SolarCity Corp. and rival SunRun Inc. persuaded an Arizona appeals court that certain tax exemptions for solar panels don’t violate the state constitution, according to an opinion released May 18.
The Arizona Court of Appeals rejected the state Department of Revenue’s contention that solar panels leased to residents and businesses generate electricity just as traditional electricity providers do, subjecting them to the same taxes (Solarcity Corp. v. Ariz. Dep’t of Revenue , 2017 BL 165607, Ariz. Ct. App., Div. 1, No. 1 CA-TX 15-0008, 5/17/17 ).
SolarCity, founded by billionaire Elon Musk, and SunRun, started by venture capitalist Richard Wong, sell and lease solar panels that generate electricity for individual customers without drawing from a utility company. The systems, at times, generate more electricity than the clients can use, and that extra electricity is transferred to the electric grid.
In exchange for the extra electricity, the utility company applies credits to those clients, who must draw from the grid at certain times, such as during cloudy weather, when the panels aren’t operating at full capacity.
The Department of Revenue argued that transferring electricity to the grid turns the panels into electricity-generating “facilities” under statutes. To exempt the panels would be unfair to “similarly situated,” traditional power providers and violate the state constitution’s uniformity provision, the division said.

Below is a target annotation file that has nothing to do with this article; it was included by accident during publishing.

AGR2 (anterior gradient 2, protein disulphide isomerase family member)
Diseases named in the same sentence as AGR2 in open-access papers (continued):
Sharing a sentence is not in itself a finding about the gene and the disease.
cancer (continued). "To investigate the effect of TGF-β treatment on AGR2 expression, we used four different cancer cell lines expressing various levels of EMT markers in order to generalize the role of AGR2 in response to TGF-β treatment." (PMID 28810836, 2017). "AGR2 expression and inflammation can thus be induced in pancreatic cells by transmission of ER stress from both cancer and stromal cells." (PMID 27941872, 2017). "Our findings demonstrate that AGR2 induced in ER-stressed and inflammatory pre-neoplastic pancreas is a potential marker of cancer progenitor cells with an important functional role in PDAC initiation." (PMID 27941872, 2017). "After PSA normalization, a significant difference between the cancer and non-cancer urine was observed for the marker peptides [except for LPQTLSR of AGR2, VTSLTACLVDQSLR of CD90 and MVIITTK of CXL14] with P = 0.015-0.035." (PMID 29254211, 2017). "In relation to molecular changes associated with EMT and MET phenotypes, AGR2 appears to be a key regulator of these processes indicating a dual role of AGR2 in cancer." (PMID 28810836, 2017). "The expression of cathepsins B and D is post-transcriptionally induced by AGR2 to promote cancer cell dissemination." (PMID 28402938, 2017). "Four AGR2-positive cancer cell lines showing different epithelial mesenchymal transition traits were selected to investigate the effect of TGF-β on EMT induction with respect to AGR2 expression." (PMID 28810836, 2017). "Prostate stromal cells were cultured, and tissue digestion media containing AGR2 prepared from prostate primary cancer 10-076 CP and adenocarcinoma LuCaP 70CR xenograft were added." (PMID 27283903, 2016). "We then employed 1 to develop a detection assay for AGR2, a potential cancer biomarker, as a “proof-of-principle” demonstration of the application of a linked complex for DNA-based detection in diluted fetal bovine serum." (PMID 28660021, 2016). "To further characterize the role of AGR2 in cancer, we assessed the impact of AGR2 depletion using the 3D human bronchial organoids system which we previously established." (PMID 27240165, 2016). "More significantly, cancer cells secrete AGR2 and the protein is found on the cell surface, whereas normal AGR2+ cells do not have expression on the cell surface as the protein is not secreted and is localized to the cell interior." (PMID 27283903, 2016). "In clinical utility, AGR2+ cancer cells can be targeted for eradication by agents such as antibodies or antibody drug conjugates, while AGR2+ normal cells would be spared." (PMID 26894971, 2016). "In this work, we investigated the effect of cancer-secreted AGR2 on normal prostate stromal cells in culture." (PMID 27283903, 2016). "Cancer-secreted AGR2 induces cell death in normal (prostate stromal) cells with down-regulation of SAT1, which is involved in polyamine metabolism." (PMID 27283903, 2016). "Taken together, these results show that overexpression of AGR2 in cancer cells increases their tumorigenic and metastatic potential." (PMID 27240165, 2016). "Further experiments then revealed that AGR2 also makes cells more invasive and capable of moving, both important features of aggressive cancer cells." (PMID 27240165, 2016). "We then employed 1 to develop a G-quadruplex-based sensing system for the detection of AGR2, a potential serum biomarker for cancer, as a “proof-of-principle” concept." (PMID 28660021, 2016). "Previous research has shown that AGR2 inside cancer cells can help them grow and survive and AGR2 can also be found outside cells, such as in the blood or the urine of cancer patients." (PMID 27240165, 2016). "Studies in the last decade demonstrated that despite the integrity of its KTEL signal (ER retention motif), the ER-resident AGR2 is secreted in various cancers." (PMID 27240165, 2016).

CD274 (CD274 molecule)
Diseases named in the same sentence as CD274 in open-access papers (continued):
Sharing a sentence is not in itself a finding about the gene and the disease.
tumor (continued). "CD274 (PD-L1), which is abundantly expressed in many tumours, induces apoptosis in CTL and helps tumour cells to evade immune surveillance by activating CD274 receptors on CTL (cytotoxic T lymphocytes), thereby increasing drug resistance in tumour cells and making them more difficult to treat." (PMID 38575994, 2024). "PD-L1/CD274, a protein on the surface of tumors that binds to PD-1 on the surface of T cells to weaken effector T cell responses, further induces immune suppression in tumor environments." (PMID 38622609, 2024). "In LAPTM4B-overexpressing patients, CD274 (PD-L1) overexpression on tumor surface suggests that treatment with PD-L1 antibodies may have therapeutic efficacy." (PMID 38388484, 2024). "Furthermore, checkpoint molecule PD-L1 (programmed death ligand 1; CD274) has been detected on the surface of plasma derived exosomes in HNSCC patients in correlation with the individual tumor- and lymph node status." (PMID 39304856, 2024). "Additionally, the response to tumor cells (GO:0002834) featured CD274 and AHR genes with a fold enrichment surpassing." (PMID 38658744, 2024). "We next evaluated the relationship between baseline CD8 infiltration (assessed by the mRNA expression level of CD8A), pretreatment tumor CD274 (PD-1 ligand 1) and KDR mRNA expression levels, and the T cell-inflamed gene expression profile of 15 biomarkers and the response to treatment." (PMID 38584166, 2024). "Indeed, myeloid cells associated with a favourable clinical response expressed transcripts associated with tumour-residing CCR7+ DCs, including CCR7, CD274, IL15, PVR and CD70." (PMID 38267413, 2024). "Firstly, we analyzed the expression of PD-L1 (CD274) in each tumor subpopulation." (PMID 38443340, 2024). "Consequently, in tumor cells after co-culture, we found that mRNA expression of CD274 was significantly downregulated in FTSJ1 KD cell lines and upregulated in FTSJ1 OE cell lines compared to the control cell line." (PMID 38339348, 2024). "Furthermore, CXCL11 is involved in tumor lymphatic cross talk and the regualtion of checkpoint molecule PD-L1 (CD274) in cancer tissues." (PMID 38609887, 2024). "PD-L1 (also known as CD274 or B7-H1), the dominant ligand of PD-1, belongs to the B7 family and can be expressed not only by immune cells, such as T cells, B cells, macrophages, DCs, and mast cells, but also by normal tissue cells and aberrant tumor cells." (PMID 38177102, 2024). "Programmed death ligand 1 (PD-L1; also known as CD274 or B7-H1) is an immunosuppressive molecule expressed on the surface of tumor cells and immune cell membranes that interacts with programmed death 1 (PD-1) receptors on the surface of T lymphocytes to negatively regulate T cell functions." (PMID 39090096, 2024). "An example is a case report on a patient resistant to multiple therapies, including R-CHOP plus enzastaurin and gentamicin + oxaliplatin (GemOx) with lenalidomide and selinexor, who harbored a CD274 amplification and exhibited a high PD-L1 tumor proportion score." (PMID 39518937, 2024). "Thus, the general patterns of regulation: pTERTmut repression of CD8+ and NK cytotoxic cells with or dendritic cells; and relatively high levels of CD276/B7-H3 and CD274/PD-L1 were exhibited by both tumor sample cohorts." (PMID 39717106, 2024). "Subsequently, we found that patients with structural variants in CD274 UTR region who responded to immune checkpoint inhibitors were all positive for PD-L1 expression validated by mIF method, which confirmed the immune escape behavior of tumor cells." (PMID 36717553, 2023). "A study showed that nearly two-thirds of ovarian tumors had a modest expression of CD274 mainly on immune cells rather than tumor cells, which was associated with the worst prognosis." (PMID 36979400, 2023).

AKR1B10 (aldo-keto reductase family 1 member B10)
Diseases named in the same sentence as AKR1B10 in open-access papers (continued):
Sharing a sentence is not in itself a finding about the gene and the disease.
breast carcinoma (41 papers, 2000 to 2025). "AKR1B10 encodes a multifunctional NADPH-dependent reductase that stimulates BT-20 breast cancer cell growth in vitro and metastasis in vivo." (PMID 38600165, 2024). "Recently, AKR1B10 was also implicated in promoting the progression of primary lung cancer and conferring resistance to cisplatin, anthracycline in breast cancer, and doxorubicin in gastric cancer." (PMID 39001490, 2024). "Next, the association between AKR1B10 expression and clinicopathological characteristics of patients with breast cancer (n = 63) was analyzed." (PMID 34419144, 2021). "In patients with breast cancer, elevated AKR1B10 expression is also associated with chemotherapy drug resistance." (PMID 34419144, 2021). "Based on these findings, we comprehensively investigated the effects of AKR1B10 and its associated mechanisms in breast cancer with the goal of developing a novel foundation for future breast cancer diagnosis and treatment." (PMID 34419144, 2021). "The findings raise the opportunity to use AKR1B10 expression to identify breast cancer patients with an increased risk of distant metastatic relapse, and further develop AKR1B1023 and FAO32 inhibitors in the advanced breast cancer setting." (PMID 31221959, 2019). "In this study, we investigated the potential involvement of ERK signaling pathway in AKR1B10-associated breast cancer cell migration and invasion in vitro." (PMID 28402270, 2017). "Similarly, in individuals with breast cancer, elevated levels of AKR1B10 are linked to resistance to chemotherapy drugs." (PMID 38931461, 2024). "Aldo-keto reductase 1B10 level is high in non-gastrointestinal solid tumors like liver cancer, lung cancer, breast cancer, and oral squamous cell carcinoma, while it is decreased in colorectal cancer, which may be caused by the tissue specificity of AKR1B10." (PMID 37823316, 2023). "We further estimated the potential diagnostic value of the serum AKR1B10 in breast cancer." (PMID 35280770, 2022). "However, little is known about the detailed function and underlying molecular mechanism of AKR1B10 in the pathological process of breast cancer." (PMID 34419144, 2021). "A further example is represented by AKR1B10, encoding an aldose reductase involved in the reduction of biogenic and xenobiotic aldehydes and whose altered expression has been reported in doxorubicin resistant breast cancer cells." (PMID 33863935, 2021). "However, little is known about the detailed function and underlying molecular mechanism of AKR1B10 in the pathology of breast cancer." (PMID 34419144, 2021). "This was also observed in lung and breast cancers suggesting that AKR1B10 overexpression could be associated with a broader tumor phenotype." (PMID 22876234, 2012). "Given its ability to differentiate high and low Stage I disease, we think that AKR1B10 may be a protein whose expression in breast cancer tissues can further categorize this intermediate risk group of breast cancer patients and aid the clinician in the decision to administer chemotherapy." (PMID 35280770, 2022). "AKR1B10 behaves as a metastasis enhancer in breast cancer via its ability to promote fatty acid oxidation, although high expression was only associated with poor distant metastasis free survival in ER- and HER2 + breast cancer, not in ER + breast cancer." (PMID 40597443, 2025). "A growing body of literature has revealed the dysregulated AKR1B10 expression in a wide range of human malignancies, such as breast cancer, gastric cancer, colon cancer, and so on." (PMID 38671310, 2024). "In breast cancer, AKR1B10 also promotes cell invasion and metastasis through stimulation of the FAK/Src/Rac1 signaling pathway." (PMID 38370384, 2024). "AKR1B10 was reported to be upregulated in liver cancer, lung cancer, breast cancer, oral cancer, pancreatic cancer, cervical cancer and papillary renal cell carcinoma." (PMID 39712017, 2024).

The court, however, ruled that electricity-generation facilities and solar panels aren’t “similarly situated.” The SolarCity and SunRun panels convert energy to be used primarily to meet the power needs of the buildings on which they are installed, while merchant electric facilities convert energy to be delivered through the grid to utility customers generally, the court said.
“In fact, the panels are limited to producing no more than 125 percent of electricity to meet a specific building’s calculated use—a limitation not present for electric wholesalers,” the court said. “Thus, the electric generation statute does not apply to taxpayers’ solar panels.”
The state’s renewable energy equipment valuation statute also doesn’t apply because solar panels aren’t “renewable energy equipment” as defined by the law, the court said.
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